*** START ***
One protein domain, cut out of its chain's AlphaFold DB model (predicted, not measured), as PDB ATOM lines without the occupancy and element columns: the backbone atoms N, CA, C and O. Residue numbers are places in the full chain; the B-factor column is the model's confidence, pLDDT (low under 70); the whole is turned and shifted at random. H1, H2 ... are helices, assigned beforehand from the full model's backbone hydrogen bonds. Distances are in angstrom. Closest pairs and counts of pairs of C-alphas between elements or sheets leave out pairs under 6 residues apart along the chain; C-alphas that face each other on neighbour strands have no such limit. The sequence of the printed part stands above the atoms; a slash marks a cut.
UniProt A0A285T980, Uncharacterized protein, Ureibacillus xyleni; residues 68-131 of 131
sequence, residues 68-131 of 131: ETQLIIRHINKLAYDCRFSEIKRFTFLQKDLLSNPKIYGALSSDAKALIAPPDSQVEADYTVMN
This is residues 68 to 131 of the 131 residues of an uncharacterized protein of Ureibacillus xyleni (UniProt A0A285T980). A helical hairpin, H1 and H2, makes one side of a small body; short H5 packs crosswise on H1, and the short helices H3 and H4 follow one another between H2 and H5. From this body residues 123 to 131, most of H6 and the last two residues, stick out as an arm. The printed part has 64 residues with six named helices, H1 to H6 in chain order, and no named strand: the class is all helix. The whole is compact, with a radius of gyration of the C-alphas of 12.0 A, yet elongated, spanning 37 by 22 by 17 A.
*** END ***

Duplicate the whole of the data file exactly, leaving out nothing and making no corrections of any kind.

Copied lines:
One protein domain, cut out of its chain's AlphaFold DB model (predicted, not measured), as PDB ATOM lines without the occupancy and element columns: the backbone atoms N, CA, C and O. Residue numbers are places in the full chain; the B-factor column is the model's confidence, pLDDT (low under 70); the whole is turned and shifted at random. H1, H2 ... are helices, assigned beforehand from the full model's backbone hydrogen bonds. Distances are in angstrom. Closest pairs and counts of pairs of C-alphas between elements or sheets leave out pairs under 6 residues apart along the chain; C-alphas that face each other on neighbour strands have no such limit. The sequence of the printed part stands above the atoms; a slash marks a cut.
UniProt A0A285T980, Uncharacterized protein, Ureibacillus xyleni; residues 68-131 of 131
sequence, residues 68-131 of 131: ETQLIIRHINKLAYDCRFSEIKRFTFLQKDLLSNPKIYGALSSDAKALIAPPDSQVEADYTVMN
This is residues 68 to 131 of the 131 residues of an uncharacterized protein of Ureibacillus xyleni (UniProt A0A285T980). A helical hairpin, H1 and H2, makes one side of a small body; short H5 packs crosswise on H1, and the short helices H3 and H4 follow one another between H2 and H5. From this body residues 123 to 131, most of H6 and the last two residues, stick out as an arm. The printed part has 64 residues with six named helices, H1 to H6 in chain order, and no named strand: the class is all helix. The whole is compact, with a radius of gyration of the C-alphas of 12.0 A, yet elongated, spanning 37 by 22 by 17 A.